There are two principal barriers holding back genuine efforts at tackling the province’s fiscal problems. The first is a basic misunderstanding of the province’s deficits and debt. More specifically, there is a view that Ontario’s deficits and mounting debt are a result of a lack of revenues. The data here tell a very different story.

In 2002-03, Ontario collected $74.9-billion in revenues and spent $65.1-billion on programs. Some $9.7-billion was spent on interest costs, which resulted in a balanced budget.

Revenues grew to $104.1-billion in 2007-08 (prior to the recession) before decreasing in 2008-09 and 2009-10. This year (2012-13), revenues are expected to be $112.2-billion, some $8-billion higher than the pre-recession high. All told, revenues have grown by 49.8% since 2002-03.

The problem is that provincial program spending has increased by 77.8% from 2002-03 to 2012-13. Simply put, Ontario has had a spending problem over the last decade, not a revenue problem.

READ MORE HERE:

My visit to California

Victor Fedeli, Special to Financial Post | Feb 4, 2013

What Ontario might look like soon

After reading many articles on the dismal financial situations facing Ontario and California, I headed to California to see first hand what my province of Ontario might look like in the near future.

My wife Patty and I have many fond memories of our trips through California. You can imagine our surprise at the sight of garbage piling up along the highway between San Francisco and Stockton, which joined San Bernardino and Vallejo in declaring bankruptcy. This is the tip of the iceberg — many more cities are teetering on the edge.

Assigning blame for California’s problems depends on which side of the political spectrum you fall. The right points the finger at high public-sector wages and generous pensions and benefits. The left blames the bursting of the real estate bubble. What cannot be disputed is the fact that the cities in bankruptcy overspent. When assessments fell, revenues fell — and they couldn’t pay their bills.

According to Michael Lewis, in his gripping book Boomerang, Vallejo is the city to pity most. “The lobby of City Hall is completely empty. It’s just a collection of empty cubicles. Eighty per cent of the city’s budget — and the lion’s share of the claims that had thrown it into bankruptcy — were wrapped up in the pay and benefits.”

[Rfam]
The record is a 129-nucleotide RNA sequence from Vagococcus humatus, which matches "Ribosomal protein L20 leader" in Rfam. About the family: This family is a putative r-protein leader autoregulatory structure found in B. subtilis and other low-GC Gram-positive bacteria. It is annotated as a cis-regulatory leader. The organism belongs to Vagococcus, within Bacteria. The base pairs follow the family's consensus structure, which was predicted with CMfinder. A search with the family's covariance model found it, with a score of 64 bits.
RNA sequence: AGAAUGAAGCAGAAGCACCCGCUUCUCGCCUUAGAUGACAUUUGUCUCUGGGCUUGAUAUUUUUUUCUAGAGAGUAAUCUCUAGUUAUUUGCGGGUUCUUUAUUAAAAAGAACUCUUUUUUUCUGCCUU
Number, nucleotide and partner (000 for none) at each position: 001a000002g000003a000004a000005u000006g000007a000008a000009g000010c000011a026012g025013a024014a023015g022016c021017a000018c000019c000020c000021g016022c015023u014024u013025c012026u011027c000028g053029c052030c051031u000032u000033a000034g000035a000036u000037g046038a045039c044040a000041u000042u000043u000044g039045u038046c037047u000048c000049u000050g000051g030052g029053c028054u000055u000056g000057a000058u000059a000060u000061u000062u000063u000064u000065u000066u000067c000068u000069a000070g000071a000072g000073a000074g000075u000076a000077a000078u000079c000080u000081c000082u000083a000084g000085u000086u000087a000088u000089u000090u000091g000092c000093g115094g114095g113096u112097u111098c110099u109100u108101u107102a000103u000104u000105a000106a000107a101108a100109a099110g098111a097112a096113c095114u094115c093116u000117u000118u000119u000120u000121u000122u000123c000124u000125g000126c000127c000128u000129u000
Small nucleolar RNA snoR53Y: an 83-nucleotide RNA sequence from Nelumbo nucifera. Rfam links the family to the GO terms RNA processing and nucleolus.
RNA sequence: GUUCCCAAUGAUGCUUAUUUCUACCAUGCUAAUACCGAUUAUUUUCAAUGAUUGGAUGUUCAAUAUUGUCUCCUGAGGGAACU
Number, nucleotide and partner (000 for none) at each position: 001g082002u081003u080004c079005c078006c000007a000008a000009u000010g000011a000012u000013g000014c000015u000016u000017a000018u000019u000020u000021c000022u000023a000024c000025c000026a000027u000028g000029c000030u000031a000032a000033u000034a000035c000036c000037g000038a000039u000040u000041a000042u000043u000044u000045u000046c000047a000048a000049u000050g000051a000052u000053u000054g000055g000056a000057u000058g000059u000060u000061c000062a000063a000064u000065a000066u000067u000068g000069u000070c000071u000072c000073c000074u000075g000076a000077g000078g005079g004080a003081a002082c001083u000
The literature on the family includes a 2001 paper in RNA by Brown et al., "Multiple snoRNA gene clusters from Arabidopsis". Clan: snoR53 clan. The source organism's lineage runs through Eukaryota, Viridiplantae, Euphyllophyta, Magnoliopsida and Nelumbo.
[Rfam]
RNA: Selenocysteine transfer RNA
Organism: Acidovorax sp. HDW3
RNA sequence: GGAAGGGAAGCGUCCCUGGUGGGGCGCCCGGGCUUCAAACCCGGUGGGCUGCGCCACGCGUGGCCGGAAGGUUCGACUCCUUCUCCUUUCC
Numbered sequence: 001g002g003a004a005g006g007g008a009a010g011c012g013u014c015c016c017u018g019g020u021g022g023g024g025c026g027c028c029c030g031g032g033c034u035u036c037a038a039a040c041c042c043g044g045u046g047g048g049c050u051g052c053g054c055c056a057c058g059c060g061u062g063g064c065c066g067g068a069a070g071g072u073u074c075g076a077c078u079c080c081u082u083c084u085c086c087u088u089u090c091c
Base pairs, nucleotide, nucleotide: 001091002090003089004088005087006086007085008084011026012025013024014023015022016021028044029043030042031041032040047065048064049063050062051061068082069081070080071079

Now, the city manager runs the entire city of 116,000 with a staff of one. “When she goes out to the bathroom she has to lock the door.”

On our trip, we passed hundreds of wind turbines as we drove to the historic community of Sonora. This is in the heart of gold country, as it has been since the original gold rush of 1849. Today, thanks to expensive energy, the mines are closed and logging operations are silent. Museums were closed because of staffing cuts. The streets were empty. But what we did see was a lot of casinos!

Does this sound like Ontario? Mine processors here have closed — Xstrata Copper in Timmins shed 670 employees and moved to Quebec for cheaper power. We were the No. 1 mining jurisdiction in the world; today we’ve fallen to 13th. The forestry sector is devastated — there are 60 closed mills today. The Far North Act has banned logging and mining exploration from another 225,000 square kilometres of land.

As in California, wind turbines are popping up in rural Ontario. But our turbine owners are offered some of the highest subsidies in the world. This has caused energy rates in Ontario to rise to the second highest in North America behind P.E.I.

READ MORE HERE: